Polishing Platinum requires a slightly different technique and
several more steps, than polishing gold or silver. The Gesswein
Platinum polishing compound you mentioned is among the finest
modern compounds in the world. If you get disappointing results,
check and compare your technique to the following :
After your pieces have been finished to a 600 finish with sand
paper or a unitized wheel, be sure to burnish away any porosity
that may be present with a highly polished tungsten burnisher.
Now use the gray compound with a hard felt, a yellow stitched
buff and/or brushes, to bring the finish to the 800 level. Now it
is important to wash the jewelry, as well as your hands. Using a
dedicated set of felt wheels, brushes and stitched buffs ( I
still recommend the yellow at this level) you use compound two, a
white rouge, and bring the finish up to the 1500 grade level. At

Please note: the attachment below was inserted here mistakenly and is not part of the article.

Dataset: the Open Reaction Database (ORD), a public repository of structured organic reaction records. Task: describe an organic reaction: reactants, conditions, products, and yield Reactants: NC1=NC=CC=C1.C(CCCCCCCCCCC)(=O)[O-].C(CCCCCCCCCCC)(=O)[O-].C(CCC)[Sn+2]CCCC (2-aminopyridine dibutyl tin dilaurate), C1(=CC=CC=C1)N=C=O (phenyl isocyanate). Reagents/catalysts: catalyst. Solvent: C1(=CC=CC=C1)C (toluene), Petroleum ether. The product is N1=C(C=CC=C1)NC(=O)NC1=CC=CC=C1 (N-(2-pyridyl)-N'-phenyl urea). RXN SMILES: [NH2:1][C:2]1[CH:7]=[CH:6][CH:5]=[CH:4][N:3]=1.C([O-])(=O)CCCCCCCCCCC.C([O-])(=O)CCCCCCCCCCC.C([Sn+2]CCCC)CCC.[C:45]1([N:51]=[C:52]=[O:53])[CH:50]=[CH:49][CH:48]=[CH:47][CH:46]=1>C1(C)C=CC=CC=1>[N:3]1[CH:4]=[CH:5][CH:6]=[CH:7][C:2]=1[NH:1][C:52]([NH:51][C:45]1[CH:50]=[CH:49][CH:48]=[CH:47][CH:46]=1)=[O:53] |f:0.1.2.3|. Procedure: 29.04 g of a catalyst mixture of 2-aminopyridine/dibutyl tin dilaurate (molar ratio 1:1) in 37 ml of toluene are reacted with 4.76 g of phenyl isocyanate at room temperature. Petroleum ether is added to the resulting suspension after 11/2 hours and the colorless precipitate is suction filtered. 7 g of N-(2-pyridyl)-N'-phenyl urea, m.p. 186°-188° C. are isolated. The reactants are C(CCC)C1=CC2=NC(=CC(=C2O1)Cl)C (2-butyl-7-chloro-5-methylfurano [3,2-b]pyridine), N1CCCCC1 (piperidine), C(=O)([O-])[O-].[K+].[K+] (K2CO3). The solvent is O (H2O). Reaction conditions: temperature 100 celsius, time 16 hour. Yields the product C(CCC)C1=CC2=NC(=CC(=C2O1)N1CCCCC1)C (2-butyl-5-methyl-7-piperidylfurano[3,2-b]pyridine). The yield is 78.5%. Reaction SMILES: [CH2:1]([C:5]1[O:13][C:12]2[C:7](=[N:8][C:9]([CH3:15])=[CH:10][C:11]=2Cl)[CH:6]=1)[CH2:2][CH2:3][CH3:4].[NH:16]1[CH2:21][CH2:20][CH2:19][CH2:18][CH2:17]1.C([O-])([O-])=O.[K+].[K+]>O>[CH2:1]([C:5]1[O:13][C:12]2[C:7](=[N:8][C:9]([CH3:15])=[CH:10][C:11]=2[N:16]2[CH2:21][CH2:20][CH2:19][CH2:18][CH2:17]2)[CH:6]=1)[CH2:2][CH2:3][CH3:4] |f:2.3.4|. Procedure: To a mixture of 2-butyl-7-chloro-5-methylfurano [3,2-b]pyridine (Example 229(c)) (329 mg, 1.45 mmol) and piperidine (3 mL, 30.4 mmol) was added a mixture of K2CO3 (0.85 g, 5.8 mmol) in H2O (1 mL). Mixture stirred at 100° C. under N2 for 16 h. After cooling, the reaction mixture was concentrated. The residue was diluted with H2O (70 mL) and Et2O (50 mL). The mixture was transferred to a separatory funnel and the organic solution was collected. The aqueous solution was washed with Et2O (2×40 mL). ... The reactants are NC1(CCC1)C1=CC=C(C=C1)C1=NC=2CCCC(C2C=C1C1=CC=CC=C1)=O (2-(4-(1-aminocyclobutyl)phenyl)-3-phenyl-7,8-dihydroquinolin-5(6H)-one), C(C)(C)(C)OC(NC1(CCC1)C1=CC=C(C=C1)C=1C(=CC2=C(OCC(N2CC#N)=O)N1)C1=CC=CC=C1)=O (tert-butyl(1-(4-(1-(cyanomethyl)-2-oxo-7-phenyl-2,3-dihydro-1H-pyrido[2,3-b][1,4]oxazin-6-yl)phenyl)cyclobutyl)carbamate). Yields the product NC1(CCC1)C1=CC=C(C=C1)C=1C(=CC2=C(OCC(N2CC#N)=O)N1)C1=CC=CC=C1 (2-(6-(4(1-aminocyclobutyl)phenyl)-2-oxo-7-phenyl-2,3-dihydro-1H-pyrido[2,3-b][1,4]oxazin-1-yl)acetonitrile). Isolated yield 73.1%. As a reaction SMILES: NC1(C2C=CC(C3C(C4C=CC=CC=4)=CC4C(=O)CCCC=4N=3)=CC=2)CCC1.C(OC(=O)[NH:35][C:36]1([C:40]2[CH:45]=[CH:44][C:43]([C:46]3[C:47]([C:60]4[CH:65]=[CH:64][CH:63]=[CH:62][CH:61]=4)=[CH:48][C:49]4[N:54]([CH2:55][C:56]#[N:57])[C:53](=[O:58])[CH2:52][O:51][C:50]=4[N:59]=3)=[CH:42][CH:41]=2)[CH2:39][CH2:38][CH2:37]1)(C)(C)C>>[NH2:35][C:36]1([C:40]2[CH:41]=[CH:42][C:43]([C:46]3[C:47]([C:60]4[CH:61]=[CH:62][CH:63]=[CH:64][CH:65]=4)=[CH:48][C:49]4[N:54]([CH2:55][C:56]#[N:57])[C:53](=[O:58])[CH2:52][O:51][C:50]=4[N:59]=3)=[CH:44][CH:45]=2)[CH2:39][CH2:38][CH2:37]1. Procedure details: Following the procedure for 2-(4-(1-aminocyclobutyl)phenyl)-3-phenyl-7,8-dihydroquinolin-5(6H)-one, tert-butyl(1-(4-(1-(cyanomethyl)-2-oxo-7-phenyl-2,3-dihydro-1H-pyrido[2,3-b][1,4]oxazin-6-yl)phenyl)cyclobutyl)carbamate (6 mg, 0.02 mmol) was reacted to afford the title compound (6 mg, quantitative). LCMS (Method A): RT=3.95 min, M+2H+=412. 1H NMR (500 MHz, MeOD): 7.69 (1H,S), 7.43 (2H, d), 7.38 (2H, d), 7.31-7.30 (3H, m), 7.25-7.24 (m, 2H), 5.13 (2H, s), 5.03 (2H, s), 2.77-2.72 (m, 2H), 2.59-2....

this point you check for porosity and burnish again if needed.
Again wash both the jewelry and your hands, so you don't cross
contaminate your buffs. With the third white rouge you bring the
piece to a 4000 level. At this point , there should be no
scratches visible to the eye. Remember each level required
dedicated wheels. The final polish is achieved using the carrot
color rouge, which gives Platinum the luster it is famous for.
Platinum does not give you short cuts. If you don't get the
results, you may have compromised your wheels and really aren't
getting an 8000 finish at the final stage. Be sure to use the
wheels you dedicate to Platinum only for Platinum. If your buff
has small particles of gold or other metal on it. it will not
give you the desired results. Platinum takes extra care, but will
reward you with a beautiful finish.
If you have additional questions about Platinum, don't hesitate to call
PLATINUM GUILD INTERNATIONAL USA
Jurgen J. Maerz, Manager of Technical Education, JA Certified Master
(714) 760-8279, firstname.lastname@example.org